Ulysses Siren was part of the Bay Area thrash genesis of the early 80s, and for a while seemed primed to explode alongside many of their brethren. They played with all the right bands at all the right clubs, and released the cult classic demo Terrorist Attack in 1985. For whatever reason, though, major label glory never beckoned; the band faded away, but the mark they left on their scene would remain, as would the spirt of metal in the hearts of those involved.
They resurfaced in 2002 when Relentless Records decided to take their ’85 and ’87 demos and package them for the first time on CD as Above the Ashes. Live hometown performances followed, and their legend would add another chapter with appearances on the coveted European festival circuit. Still, it would be a number of years before any new material would see the light of day; a decade’s-worth, to be precise. This 2012 demo found the band encountering the same obstacles they did back then, despite the resurgence of Bay Area thrash and the new wave of old school thrash metal as a whole. But they didn’t seem particularly concerned. There comes a point where metal is played by musicians who do it simply for the love of metal.
Sadly, a year later, guitarist/vocalist/leader Jon Torres would pass away due to heart failure. It is in his memory that the surviving members have partnered with Bay Area-based Malevolence Records to release Justifiable Homicide, a six song EP that combines three of the four tracks from the aforementioned 2012 demo with three live tracks recorded in 2006. It is said that you should always go out on a high note, and since it is hard to imagine the band carrying on without Torres, it’s a good thing that these notes are pretty damn high.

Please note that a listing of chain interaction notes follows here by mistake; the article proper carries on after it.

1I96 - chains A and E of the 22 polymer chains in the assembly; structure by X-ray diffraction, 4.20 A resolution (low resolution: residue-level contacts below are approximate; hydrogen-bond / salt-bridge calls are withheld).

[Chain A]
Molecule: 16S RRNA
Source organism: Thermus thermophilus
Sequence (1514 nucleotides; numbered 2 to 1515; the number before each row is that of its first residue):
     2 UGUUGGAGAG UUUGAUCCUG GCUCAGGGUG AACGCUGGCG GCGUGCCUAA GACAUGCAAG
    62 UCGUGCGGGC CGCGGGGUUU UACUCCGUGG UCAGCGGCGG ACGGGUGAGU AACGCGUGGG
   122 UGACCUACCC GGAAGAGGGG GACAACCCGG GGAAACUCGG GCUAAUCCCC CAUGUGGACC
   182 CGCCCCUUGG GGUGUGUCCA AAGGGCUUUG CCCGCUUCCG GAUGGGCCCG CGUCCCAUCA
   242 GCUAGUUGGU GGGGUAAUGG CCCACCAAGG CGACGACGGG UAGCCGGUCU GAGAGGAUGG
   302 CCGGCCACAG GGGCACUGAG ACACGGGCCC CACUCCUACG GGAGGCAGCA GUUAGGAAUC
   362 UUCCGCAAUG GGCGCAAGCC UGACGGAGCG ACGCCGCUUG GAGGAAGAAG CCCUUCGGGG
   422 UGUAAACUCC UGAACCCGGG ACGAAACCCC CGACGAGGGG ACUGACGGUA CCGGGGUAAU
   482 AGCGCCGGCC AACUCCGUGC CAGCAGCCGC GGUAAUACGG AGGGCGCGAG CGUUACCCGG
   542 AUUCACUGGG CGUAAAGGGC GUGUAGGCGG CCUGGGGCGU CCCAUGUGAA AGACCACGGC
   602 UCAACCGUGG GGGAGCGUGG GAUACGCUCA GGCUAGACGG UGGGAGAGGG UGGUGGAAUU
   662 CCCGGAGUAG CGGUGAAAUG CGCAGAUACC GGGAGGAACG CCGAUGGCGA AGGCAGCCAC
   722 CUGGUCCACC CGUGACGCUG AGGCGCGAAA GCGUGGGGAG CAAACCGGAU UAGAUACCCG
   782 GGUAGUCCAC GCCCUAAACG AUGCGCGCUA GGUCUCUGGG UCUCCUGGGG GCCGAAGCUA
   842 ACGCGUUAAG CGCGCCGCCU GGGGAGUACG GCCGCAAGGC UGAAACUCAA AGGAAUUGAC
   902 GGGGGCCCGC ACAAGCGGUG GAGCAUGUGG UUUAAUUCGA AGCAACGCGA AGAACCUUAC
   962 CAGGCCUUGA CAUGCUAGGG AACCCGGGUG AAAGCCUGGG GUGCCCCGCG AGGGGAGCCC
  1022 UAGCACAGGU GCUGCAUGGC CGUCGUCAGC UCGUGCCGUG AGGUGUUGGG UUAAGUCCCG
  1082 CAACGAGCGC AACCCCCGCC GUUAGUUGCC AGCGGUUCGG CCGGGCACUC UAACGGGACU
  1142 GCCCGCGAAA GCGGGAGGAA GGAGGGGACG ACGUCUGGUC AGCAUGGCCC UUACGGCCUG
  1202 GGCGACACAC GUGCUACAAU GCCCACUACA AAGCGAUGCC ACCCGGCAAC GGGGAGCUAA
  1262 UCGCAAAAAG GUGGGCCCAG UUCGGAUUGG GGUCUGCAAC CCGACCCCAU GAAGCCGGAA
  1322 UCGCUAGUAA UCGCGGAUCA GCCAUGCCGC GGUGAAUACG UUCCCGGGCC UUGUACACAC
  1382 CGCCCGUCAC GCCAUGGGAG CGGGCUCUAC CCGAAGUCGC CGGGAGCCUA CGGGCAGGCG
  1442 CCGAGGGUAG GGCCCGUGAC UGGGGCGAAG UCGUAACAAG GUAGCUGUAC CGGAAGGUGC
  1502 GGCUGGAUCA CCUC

Despite the passing of 30 years of time, and the musical and personal growth that accompanied it, the Ulysses Siren of today sounds almost exactly like that of yesterday. This is unmistakably Bay Area thrash played the way it was meant to be played by guys who helped originate it. The title track is a thundering barrage of precision riffs that aim to do exactly what the title suggests. Likewise, the spastic rhythmic changes of “Bludgeoned Mass” will leave you as such. If you’re noticing a pattern, then you won’t be surprised that “Lethal Inception” is the most lethal of the new tracks, combining more of those thrashable riffs with a chorus that couldn’t be better suited for fist-raising crowd participation.
As for the live tracks, the recording quality is pretty poor by today’s standards, but the overall sound gives off a vibe that not only harkens back to what their live performances were like back in the day, but also reinforces the fact that the band wasn’t deviating from the formula during their mid-aughts resurgence; still raw, yet razor sharp. The standout among these is their shredding cover of Destruction’s “The Ritual,” if for no other reason than this may be the only way you’ll ever hear them do this song again. Of course, the same could be said for “Leviathan/Above the Ashes” and “The Reich,” but we’ll always have the studio versions from Above the Ashes.
Ultimately, Justifiable Homicide serves as a fitting tribute to frontman Jon Torres, a man whose passion for music was eclipsed only by his passion of life, family, and friends. The legend of Ulysses Siren may be lost amidst those of their peers in the minds of the metal mainstream, but for those who were there, and the worldwide underground that embraced them, their legend will live on forever as one of the last true Bay Area thrash bands.